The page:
A Battle Over Prevention

     Every year, millions of kids go to the doctor’s office. There, they get their check-ups to determine their health. They also receive small “shots”, most of which inject them with weakened forms of viruses that have devastated populations before we found an effective cure and vaccine. They protect us from diseases such as polio, hepatitis B, influenza, whooping cough, and measles, and have saved hundreds of thousands of American lives in recent years, including 732,000 children over 20 years according to the CDC. So, if they help us out so much, how come there is so much controversy over them? WHO is now saying that vaccine hesitancy is now one of the largest threats to global health. 

     People claim that vaccines can cause countless health issues, including autism, brain damage, and even death. While some people do get hurt or die after getting vaccines, out of the billions of vaccines that have been administered, in 30 years there have only been 6,000 confirmed valid claims of the vaccines causing any harm. Multiple reports that have found connections between autism and vaccines were later redacted over their conclusions or data being incorrect, leading to show the opposite, that there is no connection between the two. Also, vaccines are rigorously and routinely tested to make sure they are safe.

     One of the main problems, at least in my opinion, is that few people remember the diseases that we now have vaccines for. Polio and smallpox, once a common fear for everyone, are now practically eradicated from the US! Sadly, since they are gone, so few people remember just how bad they were. They know the symptoms, the results, the dangers, but since they haven’t actually seen it, they aren’t actually that worried since “It isn’t a problem anymore.” However, let’s take the current pandemic, COVID-19. One of the major goals is to get a vaccine for it and then widely, quite possibly mandatorily, administer it. Another possible problem for anti-vaxxers is that they don’t want to be told what to do by the government. However, COVID-19 is making some anti-vaxxers change their mind on the topic. Because they are seeing just how bad this disease is, they want to protect against it. If we had a new outbreak of, say polio, we would probably see a dramatic increase of polio vaccines, as people, now seeing that is a threat, rush to get vaccinated.

     Really, the main problem with anti-vaxxers is that they don’t know enough about the topic, or have heard false information. We need to educate people on vaccines and the diseases that we are sheltered from so that people don’t make the wrong decision, and lose their life.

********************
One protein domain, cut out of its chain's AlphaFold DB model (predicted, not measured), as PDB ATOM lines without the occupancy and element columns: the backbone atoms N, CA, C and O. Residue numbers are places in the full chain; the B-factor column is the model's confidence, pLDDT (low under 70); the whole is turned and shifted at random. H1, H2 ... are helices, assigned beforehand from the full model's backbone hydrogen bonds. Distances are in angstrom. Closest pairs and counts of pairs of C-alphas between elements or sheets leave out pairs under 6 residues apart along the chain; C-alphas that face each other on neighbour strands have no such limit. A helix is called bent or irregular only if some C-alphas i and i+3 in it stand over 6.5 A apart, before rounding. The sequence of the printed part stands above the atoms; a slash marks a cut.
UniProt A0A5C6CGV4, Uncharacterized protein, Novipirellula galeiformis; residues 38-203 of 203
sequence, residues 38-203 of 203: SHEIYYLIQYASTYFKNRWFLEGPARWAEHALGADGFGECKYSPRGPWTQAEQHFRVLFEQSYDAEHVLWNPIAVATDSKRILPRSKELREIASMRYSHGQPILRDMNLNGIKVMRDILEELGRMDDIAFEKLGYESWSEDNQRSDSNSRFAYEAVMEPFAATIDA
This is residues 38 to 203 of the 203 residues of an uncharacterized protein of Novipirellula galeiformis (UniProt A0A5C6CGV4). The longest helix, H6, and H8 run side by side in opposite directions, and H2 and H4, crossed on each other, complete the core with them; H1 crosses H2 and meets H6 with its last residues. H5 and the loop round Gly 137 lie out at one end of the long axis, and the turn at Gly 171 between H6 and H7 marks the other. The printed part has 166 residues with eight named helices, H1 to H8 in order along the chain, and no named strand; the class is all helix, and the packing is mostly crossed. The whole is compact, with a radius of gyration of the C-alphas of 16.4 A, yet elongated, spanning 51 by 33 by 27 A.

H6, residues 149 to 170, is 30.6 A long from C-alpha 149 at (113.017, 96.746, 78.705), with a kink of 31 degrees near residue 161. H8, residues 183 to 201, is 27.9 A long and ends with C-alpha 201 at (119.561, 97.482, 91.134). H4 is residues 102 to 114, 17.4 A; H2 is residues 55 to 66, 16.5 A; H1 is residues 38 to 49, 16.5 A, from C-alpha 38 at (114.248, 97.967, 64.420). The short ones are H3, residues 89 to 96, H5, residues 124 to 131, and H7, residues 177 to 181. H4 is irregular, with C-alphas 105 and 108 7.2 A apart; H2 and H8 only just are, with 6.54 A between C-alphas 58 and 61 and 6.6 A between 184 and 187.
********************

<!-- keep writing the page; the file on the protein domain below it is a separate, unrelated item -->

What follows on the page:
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4 thoughts on “A Battle Over Prevention

  1. Nate,
    I really enjoyed reading your editorial. You begin it by framing the problem and helping the reader understand the problem as you see it, and you cite (and link to) relevant and credible information to support your writing. And there’s a clear call to action at the end. This was well done. I know yours was among those submitted to the contest, and I hope the judges read yours closely. Thanks for posting.
    Mr. Jockers

  2. Nate,
    I did like reading your editorial. I appreciate that you wrote about a topic that many people would think is too controversial and hard to write about. You start this by explaining. Explaining how they work. Next with strait facts to help convince people. I appreciate that you go back and show what they did in the past as well as now. To many people, this may be an influential article in their lives. Lastly, I liked how you didn’t make out the Anti-Vaxers to be bad people but just misinformed. It will help many to understand and respond to this article. I hope you do great in the contest.
    Alex Weiss

  3. Dear Nathanael Knorr,
    I really did enjoy reading your editorial. You were able to take a controversial topic and express your feelings and thoughts about this. You start by explaining the problem, and acknowledging the other side. You then refute the opposing side’s argument strongly, and then go on to explain that the main problem is that people have forgotten why they take vaccines for diseases that are deadly, but dead. Then, you smartly take an example that we all can relate to – COVID-19 – and you tie this into your argument. You don’t call ‘anti-vaxxers’ bad people; just misinformed. You provide a fine Call To Action – that we need to educate the public on vaccines. And your 5 hyperlinks made this blog post quite interactive. Overall, a very well written editorial…
    Siddharth Gupta

  4. Dear Nathanael Brett Knorr,
    I enjoyed this piece, it was very well written. You used many captivating facts, and chose a topic very near and dear to our hearts. I will say, that the current pandemic, is not COVID-19, because COVID-19 is not a virus, its the response our bodies have to the current pandemic, which is actually called SARS-CoV-2, but I concede. It is very good that you don’t just call anti vaxxers idiots, you explained that there misinformed, and that we should better educate people.
    Best Regards
    Duncan C. Martin

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